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Pet Care Tips

Summer is here - Heat related illness

Summer is here and with the onset of triple digit days it is important to keep in mind the safety of our four legged friends. The following are frequently asked questions concerning heat related illness in our companion animals:


3. What are the symptoms of heat exhaustion?

Heat exhaustion will begin as intense panting. The tongue will take on a wide flat shape and be lolling out of the animals’ mouth appearing much larger than normal. The animal may be reluctant to rise and could even begin to seem a bit disoriented or dizzy. Their body temperature may rise to 105-107 degrees and begin to affect their thought processes. Vomiting can occur as can “fainting” or brief moments of unconsciousness.

4. What are the symptoms of heat stroke?

Heat stroke is the next stage of heat illness. You may have seen the symptoms listed above but not known what they were or you may have missed them entirely. At the stage of heat stroke, your pet’s life is in danger. Diarrhea and vomiting are common. You may no longer see the pet panting but their gums and tongue may be dry and very red. They may or may not be conscious but they certainly won’t be acting like themselves. Seizures can occur at this stage and are a sure sign that damage has already begun in the brain. An animal’s temperature can reach up to 109 or 110 degrees.

5. What do I do if I see signs of heat exhaustion?

If you see the above signs of heat exhaustion in your pet, immediately get them somewhere cool and physically stop their activity! Dogs sometimes, like humans, get so excited by being in a new place or doing something new that they do not realize they have overdone it until it is too late. Shade or better yet air conditioning is imperative to reversing the rising temperature.  Get the animal wet especially around the throat and belly. Running water is better as a bathtub or pond does not always circulate new cool water around the animal’s body. Let them drink water. Monitor their body temperature with a thermometer if possible. Once the temp is down to 103, stop the cooling process! It is possible to overcool the animal and give them hypothermia if you cool their temp back to normal. Even if the animal seems to recover well it is important to see a veterinarian in case low levels of dehydration are still present. Even small levels of heat exhaustion or stroke can cause kidney damage without proper hydration.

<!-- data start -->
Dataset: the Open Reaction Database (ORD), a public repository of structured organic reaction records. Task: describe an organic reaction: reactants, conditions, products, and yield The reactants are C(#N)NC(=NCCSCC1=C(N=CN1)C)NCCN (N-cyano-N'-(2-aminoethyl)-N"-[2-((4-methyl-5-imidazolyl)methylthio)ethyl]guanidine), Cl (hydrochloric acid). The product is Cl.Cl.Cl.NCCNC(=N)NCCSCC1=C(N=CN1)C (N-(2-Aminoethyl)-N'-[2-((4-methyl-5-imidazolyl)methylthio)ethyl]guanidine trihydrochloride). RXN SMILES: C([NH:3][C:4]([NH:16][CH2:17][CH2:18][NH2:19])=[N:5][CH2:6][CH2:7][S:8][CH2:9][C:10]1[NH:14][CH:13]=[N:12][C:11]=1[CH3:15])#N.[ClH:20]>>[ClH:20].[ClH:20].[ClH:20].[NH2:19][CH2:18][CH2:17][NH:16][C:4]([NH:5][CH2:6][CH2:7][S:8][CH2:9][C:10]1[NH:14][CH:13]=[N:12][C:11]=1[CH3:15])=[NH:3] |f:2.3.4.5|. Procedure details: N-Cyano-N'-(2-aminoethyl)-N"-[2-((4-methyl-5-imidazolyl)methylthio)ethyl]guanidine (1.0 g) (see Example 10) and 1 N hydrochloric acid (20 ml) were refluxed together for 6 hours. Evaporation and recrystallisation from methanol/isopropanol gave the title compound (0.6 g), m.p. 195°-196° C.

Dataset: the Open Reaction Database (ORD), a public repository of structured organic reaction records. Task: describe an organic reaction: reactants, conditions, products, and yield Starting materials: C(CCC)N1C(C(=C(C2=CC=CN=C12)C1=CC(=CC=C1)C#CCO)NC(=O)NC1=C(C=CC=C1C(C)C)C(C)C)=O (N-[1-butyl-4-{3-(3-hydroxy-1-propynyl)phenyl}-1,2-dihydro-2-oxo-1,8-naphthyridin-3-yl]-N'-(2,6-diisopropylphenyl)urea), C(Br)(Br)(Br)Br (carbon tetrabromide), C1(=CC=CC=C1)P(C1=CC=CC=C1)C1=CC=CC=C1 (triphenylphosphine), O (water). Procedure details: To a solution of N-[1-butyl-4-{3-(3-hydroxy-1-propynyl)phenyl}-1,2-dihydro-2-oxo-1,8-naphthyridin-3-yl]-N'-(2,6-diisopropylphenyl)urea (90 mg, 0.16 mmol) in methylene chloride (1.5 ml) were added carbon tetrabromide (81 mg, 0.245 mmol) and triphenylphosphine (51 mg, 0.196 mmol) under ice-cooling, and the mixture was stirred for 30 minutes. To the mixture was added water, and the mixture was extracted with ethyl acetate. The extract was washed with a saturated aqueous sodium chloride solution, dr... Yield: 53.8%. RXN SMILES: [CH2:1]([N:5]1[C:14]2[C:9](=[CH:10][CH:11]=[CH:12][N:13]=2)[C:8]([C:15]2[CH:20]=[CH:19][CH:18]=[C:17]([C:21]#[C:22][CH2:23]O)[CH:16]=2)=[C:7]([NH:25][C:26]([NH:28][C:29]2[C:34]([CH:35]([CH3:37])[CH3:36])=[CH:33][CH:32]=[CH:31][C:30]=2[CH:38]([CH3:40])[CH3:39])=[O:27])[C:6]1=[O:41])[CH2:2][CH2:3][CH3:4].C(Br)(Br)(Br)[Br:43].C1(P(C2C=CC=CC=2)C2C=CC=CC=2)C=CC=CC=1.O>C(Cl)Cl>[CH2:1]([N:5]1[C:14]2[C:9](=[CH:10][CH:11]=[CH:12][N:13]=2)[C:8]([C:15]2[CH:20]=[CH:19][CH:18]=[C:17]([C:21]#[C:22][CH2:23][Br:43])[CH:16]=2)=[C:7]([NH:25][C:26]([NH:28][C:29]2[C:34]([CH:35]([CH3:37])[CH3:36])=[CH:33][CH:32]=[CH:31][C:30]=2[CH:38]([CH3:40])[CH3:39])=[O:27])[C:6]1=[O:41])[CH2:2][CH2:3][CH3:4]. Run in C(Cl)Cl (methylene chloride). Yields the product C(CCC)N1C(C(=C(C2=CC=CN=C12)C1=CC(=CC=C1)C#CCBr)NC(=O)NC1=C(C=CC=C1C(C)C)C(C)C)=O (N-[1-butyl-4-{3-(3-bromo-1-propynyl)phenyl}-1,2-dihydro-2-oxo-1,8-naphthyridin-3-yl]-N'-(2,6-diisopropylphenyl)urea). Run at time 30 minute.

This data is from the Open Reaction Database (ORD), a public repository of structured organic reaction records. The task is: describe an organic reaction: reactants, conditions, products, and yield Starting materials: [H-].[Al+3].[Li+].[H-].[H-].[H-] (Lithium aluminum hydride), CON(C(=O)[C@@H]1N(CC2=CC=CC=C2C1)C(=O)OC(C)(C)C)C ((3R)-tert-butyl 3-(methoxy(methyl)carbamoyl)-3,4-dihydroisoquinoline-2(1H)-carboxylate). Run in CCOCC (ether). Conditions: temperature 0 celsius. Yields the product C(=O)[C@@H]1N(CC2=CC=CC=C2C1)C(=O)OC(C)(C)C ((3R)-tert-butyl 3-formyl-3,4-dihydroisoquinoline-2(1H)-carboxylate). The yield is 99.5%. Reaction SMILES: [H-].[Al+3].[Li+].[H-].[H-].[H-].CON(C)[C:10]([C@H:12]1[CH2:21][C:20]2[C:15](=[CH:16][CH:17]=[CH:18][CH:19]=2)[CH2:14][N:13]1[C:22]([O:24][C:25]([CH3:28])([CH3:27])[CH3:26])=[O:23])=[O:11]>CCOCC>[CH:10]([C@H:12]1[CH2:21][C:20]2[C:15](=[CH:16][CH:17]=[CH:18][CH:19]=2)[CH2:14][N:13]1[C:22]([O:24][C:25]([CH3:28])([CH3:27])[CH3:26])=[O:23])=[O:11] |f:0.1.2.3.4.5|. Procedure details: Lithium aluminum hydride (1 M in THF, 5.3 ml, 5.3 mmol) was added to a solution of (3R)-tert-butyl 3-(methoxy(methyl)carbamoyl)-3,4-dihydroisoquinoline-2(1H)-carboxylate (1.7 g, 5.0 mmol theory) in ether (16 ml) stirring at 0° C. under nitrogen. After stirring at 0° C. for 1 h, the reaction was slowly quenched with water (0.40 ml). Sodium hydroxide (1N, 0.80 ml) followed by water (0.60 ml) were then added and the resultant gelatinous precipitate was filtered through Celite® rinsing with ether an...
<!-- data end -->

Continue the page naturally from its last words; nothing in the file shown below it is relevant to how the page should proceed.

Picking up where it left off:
If you see signs of heat stroke, seek veterinary care IMMEDIATELY! Begin cooling on the drive but do not spend time to accomplish it. Immediate fluid therapy and cooling is necessary to save their life.

The summer provides many opportunities for you and your pet to get away and explore. Remember to pack for safety if taking your pup with you. But if you are running to the store or out to eat, leave the pets at home where they will be safe.

- Hot Weather Tips
- Water Safety

General Care

Allergies in Pets!
Moving With Your Pet
Pet Theft Prevention
Preparing Your Pet For Baby's Arrival
Successful Cleaning to Remove Pet Odors and Stains
To Spay or Neuter
Travel Tips
Territorial Marking Behavior In Dogs And Cats
Unusual Eating Habits In Dogs And Cats
Quality of Life to the End of Life (By Alice E. Villalobos, D.V.M., DPNAP)



All Pet Care Tips (PDF files only unless otherwise indicated) are Copyright 2000, to Denver Dumb Friends League and Humane Society of the United States. All rights reserved.

 

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